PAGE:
MindView Round Up

April 21, 2011

MV4-BE-Box-Front-medFor anyone interested in MindView and how the application can support you when devising strategy, planning projects or writing an article or report, here is a list of recent subjects covered, most recent first:

  • Managing a plan using task lists and timelines
  • Managing a plan with a Gantt chart
  • Managing a plan using MindView with MS Outlook
  • A simple planning procedure
  • Writing business reports
  • Meeting planning
  • Business continuity planning – crisis planning
  • Developing work procedures
  • Defining strategy and the action to implement it
  • Exporting mind maps to MS Excel.

To view the articles you can either click on the MindView “label” (not the Technorati tag) below this article or click on this link to list all the articles.

Free download. MindView Mind Mapping Software.


If you are interested to try MindView for free just click on the “free download” image here.




Plan An Effective Meeting Yesterday’s post introduced the “5 Steps to a Successful Meeting” planning approach. 


Here the map is presented in MindView Business Edition, partly by way of contrast but also to demonstrate how the map may be used as a template to create the meeting briefing.  You can download the MindView map here.




FocusOnBriefingThe text for the topics under “Step 3 – Prepare Meeting Briefing” is added as notes to the key topics.  For the meeting briefing, I only want this branch to be exported to Word so “Apply branch focus” to the “Step 3 – Prepare Meeting Briefing” topic.



MeetingBriefingNext export the map to Word.  Once in Word, remove any topic headings not needed and what is left is the briefing for the meeting, ready for pasting into an email or further refinement as a Word document. 


Follow the same process if you decide to create the meeting agenda (Step 4) within MindView.

Building on previous maps, this one takes the analysis and planning steps and combines them with a template for producing the meeting briefing and agenda. The map may be used as a guide, a checklist or a template. Sample text is provided for the meeting briefing as topic callouts, to illustrate how to produce a deliverable out of the analysis and planning.

5 Steps to A Successful Meeting

The five steps are:

  1. Complete Analysis
  2. Complete Planning
  3. Prepare Meeting Briefing
  4. Prepare Agenda
  5. Issue the Briefing with Agenda Attached.

The map is available to download as a MindManager 9 map from Biggerplate and Maps for That.  A MindView version will be posted shortly.

Weave A Great Meeting?

September 22, 2010


There is a visual tool to aid communication and networking at conferences and within organisations – and it’s far more exciting and useful than a mere delegate list or internal phone directory.


imageIt’s called "Weave" and it lets you build an online view of everyone at your conference, meeting or organisation.

You can include photos, summary biographies, locations, roles, items of interest and, for instance, favourite conversations topics.


imageA visual database is prepared and accessible via the Internet. The list of people may be viewed according to different categories, such as location, interest and speciality.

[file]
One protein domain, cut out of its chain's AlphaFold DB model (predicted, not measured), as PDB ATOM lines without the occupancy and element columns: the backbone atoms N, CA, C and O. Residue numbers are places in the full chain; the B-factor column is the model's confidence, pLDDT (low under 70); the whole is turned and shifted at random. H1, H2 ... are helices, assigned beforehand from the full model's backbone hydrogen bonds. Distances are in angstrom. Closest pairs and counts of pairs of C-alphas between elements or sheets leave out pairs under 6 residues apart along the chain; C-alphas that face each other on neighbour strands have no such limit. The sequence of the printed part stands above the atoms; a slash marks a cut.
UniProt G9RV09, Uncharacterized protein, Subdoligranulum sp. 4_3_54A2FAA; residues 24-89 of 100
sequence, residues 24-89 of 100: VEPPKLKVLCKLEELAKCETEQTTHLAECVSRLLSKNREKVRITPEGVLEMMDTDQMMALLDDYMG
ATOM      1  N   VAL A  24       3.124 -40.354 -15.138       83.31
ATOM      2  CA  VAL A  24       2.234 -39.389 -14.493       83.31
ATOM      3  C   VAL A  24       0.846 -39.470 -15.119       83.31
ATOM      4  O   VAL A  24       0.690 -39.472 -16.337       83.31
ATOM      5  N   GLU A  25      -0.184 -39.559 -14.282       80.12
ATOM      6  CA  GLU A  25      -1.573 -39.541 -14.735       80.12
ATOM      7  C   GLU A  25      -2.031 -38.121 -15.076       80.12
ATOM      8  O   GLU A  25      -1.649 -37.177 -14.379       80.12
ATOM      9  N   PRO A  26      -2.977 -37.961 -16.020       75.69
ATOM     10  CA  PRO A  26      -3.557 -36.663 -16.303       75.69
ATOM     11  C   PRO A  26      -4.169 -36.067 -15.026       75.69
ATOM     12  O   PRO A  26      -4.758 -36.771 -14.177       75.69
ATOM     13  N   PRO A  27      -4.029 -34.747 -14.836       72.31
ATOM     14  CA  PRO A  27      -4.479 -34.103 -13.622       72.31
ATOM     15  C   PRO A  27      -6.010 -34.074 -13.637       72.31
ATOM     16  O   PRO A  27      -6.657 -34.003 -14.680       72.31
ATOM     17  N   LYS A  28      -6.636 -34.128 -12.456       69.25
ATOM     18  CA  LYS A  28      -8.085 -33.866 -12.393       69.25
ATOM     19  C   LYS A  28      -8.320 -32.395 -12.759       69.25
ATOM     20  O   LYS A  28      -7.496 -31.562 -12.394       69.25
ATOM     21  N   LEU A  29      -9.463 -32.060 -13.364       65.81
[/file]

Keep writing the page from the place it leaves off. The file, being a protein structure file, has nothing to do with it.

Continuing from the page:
The idea is to help people "get to know" other people attending the conference or meeting. Armed with this useful information users may find  networking becomes easier, corporate engagement more effective.

imageConference organisers may use the Weave tool to get discussion going before and during the conference.  Online meetings can also benefit as everyone on the call is able to picture the other attendees and know something about them.

  There is an excellent online demo and the main website can be found here.

imagePlanning workshops or meetings may seem daunting at first but, as with most things in life, when broken down into a few simple steps it is amazing what can be achieved.

It is absolutely critical to begin with a concise, clear idea of what represents a good outcome from the workshop.  Consider what  the deliverable might be, what that deliverable might look like and what questions to ask to help produce it.

imageWhen you have the answers to these questions, write them down and send them to the attendees as part of the workshop brief.  Remember you are describing the purpose, value and approach to the workshop – not the agenda. You are trying to reassure the attendees that they understand what the workshop is about, what will be expected of them and how they might succeed.


Then plan the workshop in detail.  Break the problem up into a series of questions, then consider how you will tackle each question in turn.  Understand how the answers to these questions maintain the momentum of the workshop and keep building towards the deliverable.  Schedule them, allocating a set time to each.  Remember to top and tail your agenda with an introduction and a close that agrees follow up actions.


The introduction is your final chance to focus the attendees on why they are there, what they are being asked to do and how they will do it.  Avoid going over old ground.  Summarise the briefing you sent out earlier and then get straight down to the first item in the agenda.


And finally, don’t leave the room without summarising what has been achieved and agreeing the immediate next steps.